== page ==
- Associated Press - Tuesday, June 24, 2014

MEMPHIS, Tenn. (AP) - The Memphis Grizzlies hope the recent tumultuous turnover in their front office translates into a solid, unified draft Thursday night.

For now, the team only has to concentrate on one pick - the 22nd overall - and the opportunity to add selections.

“Every team is in a different position,” Grizzlies coach Dave Joerger said. “Are they trying to draft? Are they trying to make moves? .There will be a lot of speculation, I imagine, from now until draft day.”

Joerger was part of all the turmoil and uncertainty when he interviewed twice with the Minnesota Timberwolves. Joerger talked with owner Robert Pera before signing an extension staying in Memphis.

After losing a seven-game series to Oklahoma City in the first round of the Western Conference playoffs, the Grizzlies had a stunning shake-up May 19 with Pera ousting chief executive officer Jason Levien and player personnel director Stu Lash.

Chris Wallace took charge temporarily, returning to an active role as general manager with John Hollinger staying as vice president of basketball operations.

Exactly who will make the final decision Thursday night is unclear, but the Grizzlies say Joerger, Wallace, Hollinger and Pera will be working together.

“It’s going to be collaborative,” Wallace said.

The Grizzlies have other issues looming this offseason, most notably an extension for power forward Zach Randolph. Randolph has a player option at $16.5 million for next season, and the Grizzlies would like to restructure.

Mike Miller is an unrestricted free agent. The Grizzlies seem interested in having him back after a season where he was the only Memphis player to appear in all 82 regular-season games. Miller shot 46 percent from 3-point range.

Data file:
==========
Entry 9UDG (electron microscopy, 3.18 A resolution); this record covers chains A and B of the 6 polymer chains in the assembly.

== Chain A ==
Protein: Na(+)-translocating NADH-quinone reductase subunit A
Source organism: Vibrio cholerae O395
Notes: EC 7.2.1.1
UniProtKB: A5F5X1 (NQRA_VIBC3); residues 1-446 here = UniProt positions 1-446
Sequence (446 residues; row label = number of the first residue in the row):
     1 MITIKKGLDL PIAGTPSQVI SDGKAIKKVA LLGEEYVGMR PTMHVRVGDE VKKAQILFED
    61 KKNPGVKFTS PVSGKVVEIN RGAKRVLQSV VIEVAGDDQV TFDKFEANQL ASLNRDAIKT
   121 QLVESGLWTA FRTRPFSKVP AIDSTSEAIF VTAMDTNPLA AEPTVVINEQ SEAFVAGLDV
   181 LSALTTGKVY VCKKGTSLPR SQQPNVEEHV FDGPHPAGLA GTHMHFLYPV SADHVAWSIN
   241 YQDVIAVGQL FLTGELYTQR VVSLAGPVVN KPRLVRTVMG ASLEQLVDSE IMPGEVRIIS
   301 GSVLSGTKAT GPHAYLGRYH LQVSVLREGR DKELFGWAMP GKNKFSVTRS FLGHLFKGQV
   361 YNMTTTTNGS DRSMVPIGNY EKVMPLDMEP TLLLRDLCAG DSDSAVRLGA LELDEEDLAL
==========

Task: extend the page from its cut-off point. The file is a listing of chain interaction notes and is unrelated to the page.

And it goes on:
Joerger was at the Grizzlies’ pre-draft workouts, and team officials are looking for a versatile small forward or a stable backup point guard. Nick Calathes, a reserve point guard for the Grizzlies this past season, is still due to sit out 13 games of a suspension that kept him out of the playoffs.

The Grizzlies also need a long-range shooter or a scorer to help a team that averaged 96 points a game, near the bottom of the NBA.

“If you could get a backup point guard that could shoot and was a great athlete that down the road would be the starting point guard, that would be wonderful,” Wallace said with a laugh. “But that’s probably not going to happen.”

The Grizzlies have looked at 6-foot-7 forwards Cleanthony Early from Wichita State and Glenn Robinson III of Michigan, Louisville guard Russ Smith and Clemson’s K.J. McDaniel, the UCLA duo of Kyle Anderson and Jordan Adams of UCLA and Connecticut point guard Shabazz Napier.

They also worked out Tennessee forward Jarnell Stokes, a possibility to land in his hometown.

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